The capture and use of high density LiDAR data across forest plantations requires a good understanding of the final output. Sometimes this output is only a digital terrain model and or other times it is to quantify forest attributes, such as mean top height, DBH, basal area, volume and stocking.
A poorly designed workflow can lead to inaccurate outputs. The aim of this article is to determine how the returns classified as noise inside the canopy can affect the sub-canopy definition. The number of misclassified returns over the stems can affect the final outputs.
The following images show the impact of having returns classified as noise inside the canopy when a vegetation classification would be more appropriate. Inside the canopy it is easy for returns to be classified as class 7 (noise), as algorithms are passed over the data looking for lone returns with little or no neighbouring occupied data. However tree stems in an open forest is a good example of when this approach can cause loss of data for those of us interested in finding and using this data.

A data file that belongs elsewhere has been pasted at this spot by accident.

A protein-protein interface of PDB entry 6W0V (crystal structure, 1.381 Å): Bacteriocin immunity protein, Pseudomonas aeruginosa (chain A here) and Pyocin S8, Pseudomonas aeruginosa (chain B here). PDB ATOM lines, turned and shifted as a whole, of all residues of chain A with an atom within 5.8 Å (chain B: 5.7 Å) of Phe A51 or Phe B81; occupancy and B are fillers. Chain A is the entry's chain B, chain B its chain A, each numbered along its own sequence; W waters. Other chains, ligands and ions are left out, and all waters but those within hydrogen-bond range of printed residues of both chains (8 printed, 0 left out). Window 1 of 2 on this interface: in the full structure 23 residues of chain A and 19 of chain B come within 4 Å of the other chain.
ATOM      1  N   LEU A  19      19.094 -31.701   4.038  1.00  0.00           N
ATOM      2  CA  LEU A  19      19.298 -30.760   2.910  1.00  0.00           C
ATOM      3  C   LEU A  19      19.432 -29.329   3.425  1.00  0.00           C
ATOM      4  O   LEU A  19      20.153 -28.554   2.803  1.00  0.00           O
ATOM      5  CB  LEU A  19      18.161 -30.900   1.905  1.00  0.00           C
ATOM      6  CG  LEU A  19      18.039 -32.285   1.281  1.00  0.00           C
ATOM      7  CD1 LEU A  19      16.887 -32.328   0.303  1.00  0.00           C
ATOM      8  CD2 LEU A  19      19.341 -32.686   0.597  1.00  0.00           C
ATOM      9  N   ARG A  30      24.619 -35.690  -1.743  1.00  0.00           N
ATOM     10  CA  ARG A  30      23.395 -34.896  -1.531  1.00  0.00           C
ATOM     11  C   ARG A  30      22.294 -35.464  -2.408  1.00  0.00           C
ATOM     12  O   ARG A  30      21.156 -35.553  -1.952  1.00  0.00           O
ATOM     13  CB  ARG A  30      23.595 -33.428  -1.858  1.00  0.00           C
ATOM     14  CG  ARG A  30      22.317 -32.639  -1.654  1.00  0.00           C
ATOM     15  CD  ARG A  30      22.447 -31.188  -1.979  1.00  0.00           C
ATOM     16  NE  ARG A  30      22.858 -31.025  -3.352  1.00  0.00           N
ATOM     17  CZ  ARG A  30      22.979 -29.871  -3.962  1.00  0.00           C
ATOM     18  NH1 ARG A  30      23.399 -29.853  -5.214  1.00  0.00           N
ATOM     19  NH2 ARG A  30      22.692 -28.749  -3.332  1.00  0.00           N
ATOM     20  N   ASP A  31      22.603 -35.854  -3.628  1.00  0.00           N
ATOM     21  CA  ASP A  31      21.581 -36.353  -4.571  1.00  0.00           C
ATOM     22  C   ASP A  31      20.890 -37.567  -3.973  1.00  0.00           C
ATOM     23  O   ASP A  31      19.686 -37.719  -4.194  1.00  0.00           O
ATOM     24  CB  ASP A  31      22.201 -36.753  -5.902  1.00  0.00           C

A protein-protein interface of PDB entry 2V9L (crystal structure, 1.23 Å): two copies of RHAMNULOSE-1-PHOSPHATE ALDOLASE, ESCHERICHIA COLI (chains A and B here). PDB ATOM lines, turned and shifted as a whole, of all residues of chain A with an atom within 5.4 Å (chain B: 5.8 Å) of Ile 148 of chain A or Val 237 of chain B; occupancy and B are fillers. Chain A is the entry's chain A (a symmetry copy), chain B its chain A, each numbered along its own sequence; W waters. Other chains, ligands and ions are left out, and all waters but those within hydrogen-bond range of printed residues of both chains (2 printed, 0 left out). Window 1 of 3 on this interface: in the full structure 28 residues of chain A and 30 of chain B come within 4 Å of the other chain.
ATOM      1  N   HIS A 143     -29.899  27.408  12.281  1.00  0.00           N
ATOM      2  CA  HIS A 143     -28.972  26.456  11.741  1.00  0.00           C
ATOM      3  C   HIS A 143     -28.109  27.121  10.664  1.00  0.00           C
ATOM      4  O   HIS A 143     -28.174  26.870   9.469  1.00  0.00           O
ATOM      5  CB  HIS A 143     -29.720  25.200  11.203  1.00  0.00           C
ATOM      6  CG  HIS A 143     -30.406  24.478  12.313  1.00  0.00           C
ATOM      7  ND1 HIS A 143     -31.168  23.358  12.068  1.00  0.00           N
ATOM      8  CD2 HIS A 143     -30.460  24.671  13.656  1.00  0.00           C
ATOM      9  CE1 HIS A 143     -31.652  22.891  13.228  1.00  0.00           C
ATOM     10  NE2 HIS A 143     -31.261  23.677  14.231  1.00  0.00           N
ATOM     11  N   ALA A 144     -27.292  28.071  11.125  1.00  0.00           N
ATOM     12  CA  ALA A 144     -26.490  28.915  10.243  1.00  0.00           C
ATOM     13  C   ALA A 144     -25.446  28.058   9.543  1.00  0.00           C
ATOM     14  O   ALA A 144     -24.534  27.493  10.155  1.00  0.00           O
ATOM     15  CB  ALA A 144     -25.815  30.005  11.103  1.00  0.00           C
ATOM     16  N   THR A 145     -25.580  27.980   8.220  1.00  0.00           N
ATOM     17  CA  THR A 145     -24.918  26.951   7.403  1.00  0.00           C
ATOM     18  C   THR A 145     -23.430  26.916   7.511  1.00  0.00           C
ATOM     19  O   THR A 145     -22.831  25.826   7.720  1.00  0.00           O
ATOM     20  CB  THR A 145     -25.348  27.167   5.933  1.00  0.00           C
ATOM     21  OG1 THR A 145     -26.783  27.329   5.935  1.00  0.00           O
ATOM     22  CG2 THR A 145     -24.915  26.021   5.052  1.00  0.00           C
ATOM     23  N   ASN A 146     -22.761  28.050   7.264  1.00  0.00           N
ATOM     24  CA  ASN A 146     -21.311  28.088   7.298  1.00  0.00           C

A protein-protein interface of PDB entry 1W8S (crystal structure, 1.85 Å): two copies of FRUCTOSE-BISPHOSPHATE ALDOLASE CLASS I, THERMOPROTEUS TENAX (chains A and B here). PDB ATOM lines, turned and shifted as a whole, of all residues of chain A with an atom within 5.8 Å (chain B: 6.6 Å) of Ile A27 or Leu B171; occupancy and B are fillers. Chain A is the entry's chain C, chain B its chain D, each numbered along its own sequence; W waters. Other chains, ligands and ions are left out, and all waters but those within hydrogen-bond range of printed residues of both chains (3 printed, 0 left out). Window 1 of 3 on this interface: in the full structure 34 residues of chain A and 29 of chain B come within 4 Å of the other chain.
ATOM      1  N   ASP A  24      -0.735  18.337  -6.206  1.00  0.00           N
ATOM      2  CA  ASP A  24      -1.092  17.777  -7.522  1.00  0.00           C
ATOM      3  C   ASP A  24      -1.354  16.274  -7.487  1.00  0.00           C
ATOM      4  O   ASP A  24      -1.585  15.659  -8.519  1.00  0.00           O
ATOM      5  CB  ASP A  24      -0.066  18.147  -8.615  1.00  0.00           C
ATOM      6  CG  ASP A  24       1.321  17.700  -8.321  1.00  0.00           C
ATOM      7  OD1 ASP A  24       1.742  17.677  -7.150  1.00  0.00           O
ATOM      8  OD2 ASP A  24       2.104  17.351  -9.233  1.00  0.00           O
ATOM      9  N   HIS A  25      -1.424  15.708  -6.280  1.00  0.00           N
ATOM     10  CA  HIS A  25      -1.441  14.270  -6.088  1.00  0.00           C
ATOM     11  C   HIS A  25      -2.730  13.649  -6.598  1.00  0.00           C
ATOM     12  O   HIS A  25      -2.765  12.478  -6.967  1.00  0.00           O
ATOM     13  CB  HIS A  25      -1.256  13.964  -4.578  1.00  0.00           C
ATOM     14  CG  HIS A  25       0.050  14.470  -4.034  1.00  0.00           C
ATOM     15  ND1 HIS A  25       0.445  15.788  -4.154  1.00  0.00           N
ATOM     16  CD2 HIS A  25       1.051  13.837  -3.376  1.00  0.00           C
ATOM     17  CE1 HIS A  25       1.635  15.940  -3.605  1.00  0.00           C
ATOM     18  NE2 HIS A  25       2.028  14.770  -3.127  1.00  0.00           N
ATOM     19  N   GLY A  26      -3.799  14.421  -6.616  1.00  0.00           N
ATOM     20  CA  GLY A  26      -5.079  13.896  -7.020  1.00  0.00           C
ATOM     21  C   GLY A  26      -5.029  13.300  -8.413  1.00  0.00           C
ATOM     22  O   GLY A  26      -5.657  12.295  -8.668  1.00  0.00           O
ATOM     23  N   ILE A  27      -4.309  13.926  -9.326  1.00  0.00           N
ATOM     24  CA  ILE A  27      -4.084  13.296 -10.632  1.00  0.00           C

The original dataset looks like the image below with part of the stem classified as noise (pink colour) (Figure 1).
Figure 1: LiDAR profile by class
To determine the area inside the canopy, a digital terrain model (DTM) in blue and a digital surface model (DSM) in green have been derived (Figure 2).
Figure 2: Point cloud with DTM and DSM
Once this area has been defined, the noise inside the canopy can be reclassified as class 19 (black colour). See figure 3.
Figure 3: Noise reclassify as class 19
Figure 4 shows a single tree with reclassified noise inside the canopy as class 19 (orange colour)
If the misclassified returns are not found during the quality control / quality assurance process, the final deliverables can impact on the value of the forest attributes.